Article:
Proactive Parents is a community event hosted by @mindfullaus . I’ll be providing parents, caregivers and educators with the skills and tools to better understand big feelings and the behaviour it fuels.

Understanding how to respond when young people are overwhelmed can drive calm and connection over conflict. Ultimately, our responses have enormous potential to build important neural pathways that will strengthen them for life.

This presentation will explore the powerful ways parents and carers can, quite literally, influence the strengthening of the brain in ways that will build self-control, emotional regulation, and resilience in their children for life.♥️

When: Sunday 25 Feb 2024, 10am-2pm
Where: West Gippsland Arts Centre, Vic
Buy Tickets here:
(Or Google: karen young young people and their big feelings west gippsland)
We have to change the way we think about school. When we prioritise academics, it's like building the walls - because that's what we see - before fortifying the foundations.

So many teachers know this, but with the increased focus on reporting and academics, they aren't being given the time and opportunity to build the relationships that will ensure those foundations are strong and steady.

This is why too many kids are falling down at school - not because they aren't capable, but because the necessary foundations for them to do well haven't been laid.

Schools are spending the resources anyway, but reactively on behaviour management, disengagement, reduced capacity to learn.

If we can steer those resources towards building relational safety, so kids feel more seen, valued, cared for, rather than less capable or clever, we'll see a decrease increased academic success, greater engagement, less social struggles, and less behaviour issues. It's just how it is.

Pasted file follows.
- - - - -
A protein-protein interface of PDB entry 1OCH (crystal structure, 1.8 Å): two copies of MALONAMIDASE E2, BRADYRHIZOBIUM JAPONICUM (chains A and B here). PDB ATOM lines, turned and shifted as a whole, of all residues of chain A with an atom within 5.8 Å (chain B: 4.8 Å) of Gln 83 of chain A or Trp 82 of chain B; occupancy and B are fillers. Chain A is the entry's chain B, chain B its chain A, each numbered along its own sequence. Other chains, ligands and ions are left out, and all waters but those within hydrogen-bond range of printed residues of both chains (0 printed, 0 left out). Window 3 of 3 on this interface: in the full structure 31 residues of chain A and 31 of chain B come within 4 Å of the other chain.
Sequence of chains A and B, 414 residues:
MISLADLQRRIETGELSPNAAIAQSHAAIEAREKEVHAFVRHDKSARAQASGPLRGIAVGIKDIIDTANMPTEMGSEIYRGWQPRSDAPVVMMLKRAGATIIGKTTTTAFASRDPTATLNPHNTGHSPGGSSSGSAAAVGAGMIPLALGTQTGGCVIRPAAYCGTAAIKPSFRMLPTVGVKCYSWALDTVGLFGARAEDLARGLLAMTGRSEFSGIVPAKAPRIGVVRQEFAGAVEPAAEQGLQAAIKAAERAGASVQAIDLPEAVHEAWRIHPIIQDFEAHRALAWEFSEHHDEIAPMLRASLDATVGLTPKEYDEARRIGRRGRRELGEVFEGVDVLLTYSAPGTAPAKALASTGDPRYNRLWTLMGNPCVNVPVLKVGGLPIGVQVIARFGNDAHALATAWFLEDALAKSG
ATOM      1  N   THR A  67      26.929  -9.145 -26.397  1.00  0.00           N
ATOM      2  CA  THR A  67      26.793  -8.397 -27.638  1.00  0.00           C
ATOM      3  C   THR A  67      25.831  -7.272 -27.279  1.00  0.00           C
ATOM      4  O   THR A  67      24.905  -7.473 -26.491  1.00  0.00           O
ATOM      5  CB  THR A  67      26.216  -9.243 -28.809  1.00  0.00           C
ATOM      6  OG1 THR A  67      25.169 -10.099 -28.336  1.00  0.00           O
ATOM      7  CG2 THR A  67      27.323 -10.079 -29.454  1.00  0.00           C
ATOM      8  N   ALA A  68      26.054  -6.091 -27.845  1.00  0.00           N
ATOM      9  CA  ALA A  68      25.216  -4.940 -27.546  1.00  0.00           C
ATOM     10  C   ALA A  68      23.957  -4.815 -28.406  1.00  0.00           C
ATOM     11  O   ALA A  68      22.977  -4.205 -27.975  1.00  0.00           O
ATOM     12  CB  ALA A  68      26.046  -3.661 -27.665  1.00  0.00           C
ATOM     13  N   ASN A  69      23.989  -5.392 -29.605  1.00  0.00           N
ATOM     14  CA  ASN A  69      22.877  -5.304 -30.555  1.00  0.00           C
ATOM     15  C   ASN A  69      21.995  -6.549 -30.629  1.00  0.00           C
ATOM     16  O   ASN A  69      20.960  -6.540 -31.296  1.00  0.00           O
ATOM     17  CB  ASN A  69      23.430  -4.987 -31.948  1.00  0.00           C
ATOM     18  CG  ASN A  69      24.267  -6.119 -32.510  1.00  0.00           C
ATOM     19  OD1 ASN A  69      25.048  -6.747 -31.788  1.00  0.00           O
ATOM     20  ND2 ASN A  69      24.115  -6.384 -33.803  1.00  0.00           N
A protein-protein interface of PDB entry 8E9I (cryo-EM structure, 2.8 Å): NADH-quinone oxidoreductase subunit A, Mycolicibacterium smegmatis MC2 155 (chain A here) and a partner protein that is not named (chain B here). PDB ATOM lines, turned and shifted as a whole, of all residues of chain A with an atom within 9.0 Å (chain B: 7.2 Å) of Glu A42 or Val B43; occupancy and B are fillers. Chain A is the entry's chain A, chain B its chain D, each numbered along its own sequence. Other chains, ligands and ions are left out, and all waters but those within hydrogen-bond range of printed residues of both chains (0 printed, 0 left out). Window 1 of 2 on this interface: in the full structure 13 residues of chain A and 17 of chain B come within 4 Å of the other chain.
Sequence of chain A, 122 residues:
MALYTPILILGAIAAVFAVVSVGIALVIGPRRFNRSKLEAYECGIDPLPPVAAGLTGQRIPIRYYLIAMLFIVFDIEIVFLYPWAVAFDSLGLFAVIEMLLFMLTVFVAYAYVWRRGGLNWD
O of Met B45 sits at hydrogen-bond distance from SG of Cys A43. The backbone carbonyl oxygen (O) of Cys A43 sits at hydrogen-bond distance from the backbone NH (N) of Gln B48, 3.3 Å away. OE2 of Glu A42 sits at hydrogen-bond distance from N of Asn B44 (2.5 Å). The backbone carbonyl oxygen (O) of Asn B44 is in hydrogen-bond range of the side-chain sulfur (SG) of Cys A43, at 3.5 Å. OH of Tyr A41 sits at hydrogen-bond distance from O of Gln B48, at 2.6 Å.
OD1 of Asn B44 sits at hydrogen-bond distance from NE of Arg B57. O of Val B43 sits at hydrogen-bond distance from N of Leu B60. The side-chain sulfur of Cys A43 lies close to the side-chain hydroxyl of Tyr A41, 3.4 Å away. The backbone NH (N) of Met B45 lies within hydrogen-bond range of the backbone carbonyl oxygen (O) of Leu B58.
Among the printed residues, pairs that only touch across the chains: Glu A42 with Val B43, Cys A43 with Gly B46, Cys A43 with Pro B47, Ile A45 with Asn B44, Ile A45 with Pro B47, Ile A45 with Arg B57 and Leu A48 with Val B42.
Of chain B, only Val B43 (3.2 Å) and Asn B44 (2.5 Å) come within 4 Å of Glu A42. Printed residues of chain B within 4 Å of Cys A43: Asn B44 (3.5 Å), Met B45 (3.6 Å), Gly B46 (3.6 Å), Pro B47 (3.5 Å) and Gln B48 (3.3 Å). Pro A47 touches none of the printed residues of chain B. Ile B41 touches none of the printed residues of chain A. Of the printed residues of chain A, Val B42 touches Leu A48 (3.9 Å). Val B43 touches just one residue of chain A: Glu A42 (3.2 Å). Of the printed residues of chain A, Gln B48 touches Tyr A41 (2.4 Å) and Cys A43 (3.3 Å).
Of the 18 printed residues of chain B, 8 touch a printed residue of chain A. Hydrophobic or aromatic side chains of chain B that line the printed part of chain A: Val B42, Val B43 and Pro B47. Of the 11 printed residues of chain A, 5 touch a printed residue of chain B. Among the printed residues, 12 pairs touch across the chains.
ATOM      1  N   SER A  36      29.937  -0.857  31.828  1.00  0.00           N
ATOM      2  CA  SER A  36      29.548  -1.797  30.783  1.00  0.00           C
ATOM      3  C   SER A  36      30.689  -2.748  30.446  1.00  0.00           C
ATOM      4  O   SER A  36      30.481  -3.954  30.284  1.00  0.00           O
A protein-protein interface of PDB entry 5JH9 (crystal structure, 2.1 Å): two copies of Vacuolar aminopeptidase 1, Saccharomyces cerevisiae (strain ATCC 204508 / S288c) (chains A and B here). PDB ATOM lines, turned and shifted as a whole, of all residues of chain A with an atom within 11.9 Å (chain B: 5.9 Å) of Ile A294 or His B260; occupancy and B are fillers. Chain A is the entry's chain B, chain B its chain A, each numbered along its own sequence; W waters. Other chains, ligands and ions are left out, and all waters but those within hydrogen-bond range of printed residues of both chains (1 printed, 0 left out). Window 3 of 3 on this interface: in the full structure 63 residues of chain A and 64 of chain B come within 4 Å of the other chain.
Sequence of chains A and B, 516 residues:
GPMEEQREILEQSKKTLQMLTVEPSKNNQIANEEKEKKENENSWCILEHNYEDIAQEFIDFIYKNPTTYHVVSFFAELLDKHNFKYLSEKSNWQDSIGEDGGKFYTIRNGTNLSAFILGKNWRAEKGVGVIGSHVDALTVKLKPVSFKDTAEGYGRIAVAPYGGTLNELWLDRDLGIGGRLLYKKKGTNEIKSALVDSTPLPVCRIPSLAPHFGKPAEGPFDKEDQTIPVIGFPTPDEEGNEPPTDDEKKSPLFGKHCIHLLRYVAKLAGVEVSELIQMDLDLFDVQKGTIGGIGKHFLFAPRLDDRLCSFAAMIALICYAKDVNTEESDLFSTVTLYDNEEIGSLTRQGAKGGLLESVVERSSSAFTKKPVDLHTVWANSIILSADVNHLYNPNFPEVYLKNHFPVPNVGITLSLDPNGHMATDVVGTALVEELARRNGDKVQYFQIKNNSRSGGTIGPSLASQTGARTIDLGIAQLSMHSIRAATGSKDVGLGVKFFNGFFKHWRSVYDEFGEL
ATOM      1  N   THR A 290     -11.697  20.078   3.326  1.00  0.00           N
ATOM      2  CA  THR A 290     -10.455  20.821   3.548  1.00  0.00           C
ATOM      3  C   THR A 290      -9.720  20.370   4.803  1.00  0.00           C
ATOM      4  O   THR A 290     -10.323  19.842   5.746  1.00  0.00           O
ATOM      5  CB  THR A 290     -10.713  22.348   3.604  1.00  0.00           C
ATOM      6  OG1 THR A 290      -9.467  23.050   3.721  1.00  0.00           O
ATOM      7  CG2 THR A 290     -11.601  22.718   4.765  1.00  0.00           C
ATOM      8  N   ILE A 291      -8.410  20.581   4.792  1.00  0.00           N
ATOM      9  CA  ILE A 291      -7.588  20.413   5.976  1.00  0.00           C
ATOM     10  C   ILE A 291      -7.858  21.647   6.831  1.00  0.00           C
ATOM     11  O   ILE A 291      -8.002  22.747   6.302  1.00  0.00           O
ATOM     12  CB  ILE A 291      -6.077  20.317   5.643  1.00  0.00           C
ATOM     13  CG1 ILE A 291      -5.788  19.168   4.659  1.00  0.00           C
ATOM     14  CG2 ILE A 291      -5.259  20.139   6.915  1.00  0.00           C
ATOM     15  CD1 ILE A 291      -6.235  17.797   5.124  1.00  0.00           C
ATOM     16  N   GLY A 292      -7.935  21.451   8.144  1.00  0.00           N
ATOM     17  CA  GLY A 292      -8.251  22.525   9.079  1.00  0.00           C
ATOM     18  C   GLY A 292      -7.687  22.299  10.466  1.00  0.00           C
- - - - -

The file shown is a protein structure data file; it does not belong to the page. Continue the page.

First though, we need to value relationships and the way kids feel at school, even more than how they do at school. All kids are capable of their own versions of greatness, but unless they feel safe and cared for at school, we just won't see what they are capable of, and neither will they.❤️
We also need to make sure our teachers feel seen, safe, cared for, valued. Our kids can’t be the best they can be without them.♥️
Separation can be tough! Not just for our kiddos but also for the adults who love them. 

As brutal as separation anxiety can feel, it also comes with transformative opportunities to strengthen your child and build their brave in ways that will serve them now and for the rest of their lives. 

Of course we’d rather our young ones (or ourselves) never feel the tailwhip of separation anxiety, but so many young people are going to experience anxiety at separation from a loved one. It’s part of being human, but it doesn’t have to hurt. 

As their important adult, you have a profound capacity to support them through separation anxiety and help them feel braver, stronger, and closer to you, even when you’re not beside them. Let’s talk about how.

This is information I wish every parent could have.

We want our children to feel loved and supported, but we also want to build their brave so anxiety doesn’t stand in the way of the important, growthful things they need to do.

In this 1.5 hour webinar, I’ll be presenting practical, powerful ways to build bravery when separation feels tough - at school, at bedtime, at drop-off - any time being away from you feels tough.

A recording of the webinar will be available to all registered participants for 30 days following the ‘live’ online event.

To register or find out more, google ‘hey sigmund webinar separation anxiety’ or see here ♥️

Pin It on Pinterest

Share This